An Economic Comparison of Wet and Dry Machining

EPA Grant Number: R825370C068
Subproject: this is subproject number 068 , established and managed by the Center Director under grant R825370
(EPA does not fund or establish subprojects; EPA awards and manages the overall grant for this center).

Center: EERC - National Center for Clean Industrial and Treatment Technologies (CenCITT)
Center Director: Crittenden, John C.
Title: An Economic Comparison of Wet and Dry Machining
Investigators: King, Nathan C. , Basu, Soumitra , Sutherland, John
Institution: Michigan Technological University
EPA Project Officer: Klieforth, Barbara I
Project Period: January 1, 1997 through January 1, 1999
RFA: Exploratory Environmental Research Centers (1992) RFA Text |  Recipients Lists
Research Category: Center for Clean Industrial and Treatment Technologies (CenCITT) , Targeted Research

Objective:

The goal of this project is to perform an economic analysis of both wet and dry machining. In doing so, the costs associated with wet and dry machining are to be compared in detail by establishing a cost template. Such a template will provide a tool which will allow industry to determine whether wet or dry machining is more cost effective for a particular application.

Approach:

This research is an effort to create a template that can be used by industry to determine whether wet or dry machining is more cost effective for a particular application. By considering all related costs, such a tool can promote dry machining in cases where it is more economically feasible than wet machining, thus reducing the amount of cutting fluid used and its effect on the environment.

All production costs involved in both wet and dry machining will be included in a cost spreadsheet. The effects of different variables on cost and profit will be considered. Also in order to show how such a spreadsheet can be used, a case study will be performed using the turning of gray cast iron as an example.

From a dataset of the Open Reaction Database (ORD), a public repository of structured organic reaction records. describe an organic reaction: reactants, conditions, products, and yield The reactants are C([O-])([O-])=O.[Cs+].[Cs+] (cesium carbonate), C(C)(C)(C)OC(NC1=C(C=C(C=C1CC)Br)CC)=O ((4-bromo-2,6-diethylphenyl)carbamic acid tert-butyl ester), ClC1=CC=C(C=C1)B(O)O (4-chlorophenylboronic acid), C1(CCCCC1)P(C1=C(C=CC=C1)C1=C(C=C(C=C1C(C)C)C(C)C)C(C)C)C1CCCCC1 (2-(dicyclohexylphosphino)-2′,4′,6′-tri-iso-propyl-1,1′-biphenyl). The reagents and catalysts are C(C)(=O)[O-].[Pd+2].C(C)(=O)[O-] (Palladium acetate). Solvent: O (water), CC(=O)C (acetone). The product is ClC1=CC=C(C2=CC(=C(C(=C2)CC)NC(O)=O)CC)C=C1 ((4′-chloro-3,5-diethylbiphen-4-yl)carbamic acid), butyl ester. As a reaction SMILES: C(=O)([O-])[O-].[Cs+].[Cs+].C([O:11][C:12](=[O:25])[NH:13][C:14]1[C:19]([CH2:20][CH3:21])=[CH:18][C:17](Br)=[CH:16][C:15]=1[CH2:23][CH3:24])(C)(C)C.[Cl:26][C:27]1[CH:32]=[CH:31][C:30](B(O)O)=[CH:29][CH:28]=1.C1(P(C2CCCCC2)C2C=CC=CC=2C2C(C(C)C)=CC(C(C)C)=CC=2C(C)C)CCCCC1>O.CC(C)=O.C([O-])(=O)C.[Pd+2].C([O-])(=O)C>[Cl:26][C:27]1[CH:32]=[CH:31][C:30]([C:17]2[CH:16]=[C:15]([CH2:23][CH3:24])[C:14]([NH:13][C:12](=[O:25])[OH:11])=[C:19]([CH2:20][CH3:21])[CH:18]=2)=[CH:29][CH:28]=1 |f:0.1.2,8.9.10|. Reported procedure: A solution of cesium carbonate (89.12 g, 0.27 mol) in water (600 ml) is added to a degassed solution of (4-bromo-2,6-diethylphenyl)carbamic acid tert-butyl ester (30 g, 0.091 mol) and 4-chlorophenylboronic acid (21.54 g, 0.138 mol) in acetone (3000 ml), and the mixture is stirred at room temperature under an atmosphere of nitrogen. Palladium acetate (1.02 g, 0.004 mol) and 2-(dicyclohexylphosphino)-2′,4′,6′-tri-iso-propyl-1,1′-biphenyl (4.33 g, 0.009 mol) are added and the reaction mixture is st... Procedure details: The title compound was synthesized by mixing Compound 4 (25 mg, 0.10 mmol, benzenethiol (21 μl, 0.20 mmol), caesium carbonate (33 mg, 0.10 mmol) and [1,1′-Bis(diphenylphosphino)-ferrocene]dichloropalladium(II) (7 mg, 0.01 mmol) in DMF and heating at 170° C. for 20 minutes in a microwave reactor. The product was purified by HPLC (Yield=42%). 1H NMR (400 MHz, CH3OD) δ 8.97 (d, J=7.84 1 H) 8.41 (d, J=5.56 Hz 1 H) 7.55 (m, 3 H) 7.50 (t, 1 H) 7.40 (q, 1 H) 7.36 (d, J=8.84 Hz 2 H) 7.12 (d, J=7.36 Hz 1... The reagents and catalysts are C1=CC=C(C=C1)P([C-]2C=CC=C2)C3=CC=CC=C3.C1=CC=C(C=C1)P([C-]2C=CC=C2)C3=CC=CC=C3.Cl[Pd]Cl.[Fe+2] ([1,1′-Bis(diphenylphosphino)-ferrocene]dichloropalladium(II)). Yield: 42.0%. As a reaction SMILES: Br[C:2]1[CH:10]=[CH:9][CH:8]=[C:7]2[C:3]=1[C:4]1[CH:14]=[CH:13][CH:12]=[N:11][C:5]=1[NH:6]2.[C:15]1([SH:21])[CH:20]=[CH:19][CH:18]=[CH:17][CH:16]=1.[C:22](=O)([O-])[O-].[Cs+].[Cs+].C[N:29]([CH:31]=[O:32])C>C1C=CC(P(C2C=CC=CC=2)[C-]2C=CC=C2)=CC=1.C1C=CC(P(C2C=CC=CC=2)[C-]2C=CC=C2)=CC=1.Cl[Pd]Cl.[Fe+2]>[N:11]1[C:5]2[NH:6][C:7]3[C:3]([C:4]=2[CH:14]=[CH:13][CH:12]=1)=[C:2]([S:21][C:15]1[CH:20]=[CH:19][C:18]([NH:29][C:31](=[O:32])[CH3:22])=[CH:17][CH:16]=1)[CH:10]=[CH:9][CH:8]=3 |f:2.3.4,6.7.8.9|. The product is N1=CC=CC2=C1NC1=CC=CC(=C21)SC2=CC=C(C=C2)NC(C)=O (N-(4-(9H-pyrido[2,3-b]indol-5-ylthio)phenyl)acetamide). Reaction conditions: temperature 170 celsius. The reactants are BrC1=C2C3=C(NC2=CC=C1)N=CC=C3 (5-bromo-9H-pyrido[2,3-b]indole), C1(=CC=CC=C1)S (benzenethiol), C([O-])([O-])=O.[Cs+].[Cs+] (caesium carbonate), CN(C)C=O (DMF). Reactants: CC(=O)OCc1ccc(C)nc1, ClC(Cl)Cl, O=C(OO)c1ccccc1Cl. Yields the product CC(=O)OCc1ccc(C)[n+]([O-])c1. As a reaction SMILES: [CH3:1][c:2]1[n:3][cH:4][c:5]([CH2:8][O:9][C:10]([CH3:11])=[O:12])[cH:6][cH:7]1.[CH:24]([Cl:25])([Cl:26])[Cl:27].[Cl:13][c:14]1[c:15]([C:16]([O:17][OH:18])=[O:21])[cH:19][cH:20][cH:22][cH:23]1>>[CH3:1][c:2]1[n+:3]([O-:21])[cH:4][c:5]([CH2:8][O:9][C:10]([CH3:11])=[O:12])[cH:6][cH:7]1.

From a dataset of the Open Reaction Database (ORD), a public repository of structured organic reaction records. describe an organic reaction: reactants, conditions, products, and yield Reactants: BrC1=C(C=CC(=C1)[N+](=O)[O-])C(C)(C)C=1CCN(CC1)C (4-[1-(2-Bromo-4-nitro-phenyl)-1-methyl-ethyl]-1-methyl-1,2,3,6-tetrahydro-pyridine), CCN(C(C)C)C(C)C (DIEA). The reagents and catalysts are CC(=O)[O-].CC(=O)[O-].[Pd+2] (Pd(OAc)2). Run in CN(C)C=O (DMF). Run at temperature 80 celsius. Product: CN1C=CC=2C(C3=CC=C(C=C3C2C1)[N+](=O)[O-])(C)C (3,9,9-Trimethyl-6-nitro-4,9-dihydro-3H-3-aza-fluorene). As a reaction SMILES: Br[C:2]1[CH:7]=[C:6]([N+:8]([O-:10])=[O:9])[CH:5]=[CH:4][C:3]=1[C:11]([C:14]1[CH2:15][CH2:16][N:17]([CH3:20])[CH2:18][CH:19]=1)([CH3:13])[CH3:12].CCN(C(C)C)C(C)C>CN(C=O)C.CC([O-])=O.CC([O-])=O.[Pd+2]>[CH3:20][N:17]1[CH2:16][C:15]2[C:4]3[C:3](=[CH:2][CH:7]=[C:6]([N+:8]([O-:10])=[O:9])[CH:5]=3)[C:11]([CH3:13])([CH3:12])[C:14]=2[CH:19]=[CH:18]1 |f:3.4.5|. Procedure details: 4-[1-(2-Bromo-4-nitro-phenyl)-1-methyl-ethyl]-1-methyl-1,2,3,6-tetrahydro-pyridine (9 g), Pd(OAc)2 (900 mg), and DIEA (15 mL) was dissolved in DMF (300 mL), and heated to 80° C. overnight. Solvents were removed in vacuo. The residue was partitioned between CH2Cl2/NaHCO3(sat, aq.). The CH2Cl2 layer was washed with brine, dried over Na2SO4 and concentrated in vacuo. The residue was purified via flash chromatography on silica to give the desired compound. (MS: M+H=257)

A spreadsheet has been designed in which all the costs associated with both wet and dry machining are itemized and compared in detail. Such a template not only determines whether wet or dry machining is more cost effective for a particular application, but also provides a means to understand which costs play the largest roles.

In order to obtain specific values to be used along with the spreadsheet, a set of tool life experiments are being conducted to compare tool life and product quality in both the wet and dry turning of gray cast iron. The values obtained in these experiments can then be inserted into the spreadsheet to give a comparison for this specific application. In order to obtain an understanding of the health effects associated with wet and dry machining, mass concentration measurements of both the cutting fluid mist produced in wet machining and the dust produced in dry machining are being recorded. The tool life experiments are currently in progress but are nearing completion.

Expected Results:

The use of cutting fluid in machining operations not only poses a significant health risk to workers but creates additional environmental problems as well. From an industrial standpoint, the disposal of spent cutting fluid can be very costly and can lead to further health and environmental liabilities. From an environmental perspective, disposal of this fluid can cause significant land and water pollution.

Due to the rising costs associated with coolant use, dry machining is becoming more and more cost effective. Often manufacturers continue to use wet machining without performing a detailed cost comparison. This research is expected to result in a template that can be used by industry to determine whether wet or dry machining is more cost effective for a particular application. By considering all related costs, such a tool can promote dry machining in cases where it is more economically feasible than wet machining, thus reducing the amount of cutting fluid used and its effect on the environment.